Macbeth / Partners of Greatness

William Shakespeare
The Faction
Northcott Theatre, Exeter

Christopher Yorke as Macbeth and Sophie Spreadbury as Belladonna Credit: Tony Bartholomew

Innovative and award-winning, The Faction distils Shakespeare’s Scottish play to a dark and intense biopic of the changing relationship of its leading couple.

Wordy and somewhat static, the partners fill their empty lives with ambition and dissembling.

Sophie Spreadbury as Lady Macbeth is less unsexed strident and manipulative bitch than often seen, but Christopher York’s Macbeth is somewhat weak, begging the question of just who is the driving force here. The pair, said by director Mark Leipacher to be “bound by an unspeakable loss”, seems caught up in a moment, with fear and joy, sheer terror and madness following fast on the heels of mounting the throne.

An empty cot represents the unfulfilled lives of the duo, teddy bears are those that threaten the partnership’s tenuous hold on the crown and/or the body count it takes to remain in power while courtiers and bodyguards are wine bottles, and red feathers, spilled blood.

Clumsily pedestrian imagery breaks the spell here and there with Banquo’s ghost a laughable, walking, life-sized bear, Duncan is a sumptuous golden cushion and the Wyrd Sisters are channelled by Spreadbury in a rictus of contortions.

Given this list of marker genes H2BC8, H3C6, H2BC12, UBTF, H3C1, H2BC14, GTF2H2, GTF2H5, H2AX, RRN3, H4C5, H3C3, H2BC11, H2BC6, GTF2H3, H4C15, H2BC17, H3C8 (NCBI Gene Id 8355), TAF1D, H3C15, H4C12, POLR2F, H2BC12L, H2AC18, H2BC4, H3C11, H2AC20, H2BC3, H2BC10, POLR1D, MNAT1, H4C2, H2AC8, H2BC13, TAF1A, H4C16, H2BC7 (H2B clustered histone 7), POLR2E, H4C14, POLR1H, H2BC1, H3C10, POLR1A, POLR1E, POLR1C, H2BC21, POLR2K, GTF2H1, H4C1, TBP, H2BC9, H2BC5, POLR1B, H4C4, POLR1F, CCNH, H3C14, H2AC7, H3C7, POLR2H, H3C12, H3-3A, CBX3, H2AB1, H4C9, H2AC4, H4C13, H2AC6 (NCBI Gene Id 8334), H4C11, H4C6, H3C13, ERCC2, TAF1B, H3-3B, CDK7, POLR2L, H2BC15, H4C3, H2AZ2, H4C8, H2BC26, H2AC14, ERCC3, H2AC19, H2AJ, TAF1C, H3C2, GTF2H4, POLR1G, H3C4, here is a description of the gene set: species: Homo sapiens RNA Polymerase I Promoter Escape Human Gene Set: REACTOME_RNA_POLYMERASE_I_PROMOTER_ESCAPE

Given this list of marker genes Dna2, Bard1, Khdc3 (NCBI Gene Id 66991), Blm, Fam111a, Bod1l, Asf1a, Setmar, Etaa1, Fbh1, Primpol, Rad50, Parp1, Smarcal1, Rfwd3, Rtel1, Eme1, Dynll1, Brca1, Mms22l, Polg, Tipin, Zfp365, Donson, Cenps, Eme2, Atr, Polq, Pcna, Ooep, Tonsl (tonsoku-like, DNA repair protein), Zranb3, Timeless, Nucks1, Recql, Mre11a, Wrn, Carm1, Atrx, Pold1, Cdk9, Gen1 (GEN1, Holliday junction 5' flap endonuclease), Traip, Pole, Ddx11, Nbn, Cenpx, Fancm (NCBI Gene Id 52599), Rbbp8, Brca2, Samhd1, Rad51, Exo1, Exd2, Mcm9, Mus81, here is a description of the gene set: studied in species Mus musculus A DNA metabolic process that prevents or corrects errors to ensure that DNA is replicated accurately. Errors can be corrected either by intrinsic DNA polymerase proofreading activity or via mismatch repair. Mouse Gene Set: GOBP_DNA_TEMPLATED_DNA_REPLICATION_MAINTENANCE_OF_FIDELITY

Zeynep Kepekli’s lighting and backdrop projections—Burnham Wood on the march, BBC’s breaking news and raven silhouetted against the moon, helpful chapter cues (Dagger of the Mind, The Deed etc)—add atmosphere and clarity while Sophia Simensky’s sparse set features much empty blackness, G-plan chair and lamp, camp bed, cot, telephone, bathtub and royal bed.

Costuming is all. With Macbeth in camo, hefting a machine gun from the outset, his macho persona is swapped for a baggy tartan suit concealing a rather effeminate transparent and embroidered shirt to greet the incoming royal visitors. Stripped for action, he stabs a pleated pillow to death, eviscerates a teddy bear and orders the massacre of the McDuff household. The usurper hides his fears beneath an ornate, heavily brocaded outfit donning disguises and stripping bare as emotions roil and the inevitable tide of fate swamps him.

Lady Macbeth too dresses the part. In silk PJs, her emotions are on show as a bored wife, little interested in her husband’s gun-wielding but goaded into action—and a plaid overlarge suit—to literally wear the trousers seemingly plotting the death and birth of a king. From camisole to layer after layer of corseting, farthingale, heavy velvet and beaded skirt and puffed sleeved, fur-lined jacket, the many facets of personality are hidden and exposed, baring emotion and eventually revealing insanity.

The more they wear, the less in touch with others they become until alone and then separated.

This reimagining, although with much to admire, challenges much of the original tensions and, for me, is just too claustrophobic and lacks tragedy as we just don’t understand enough about this pair to engage or care.

Reviewer: Karen Bussell

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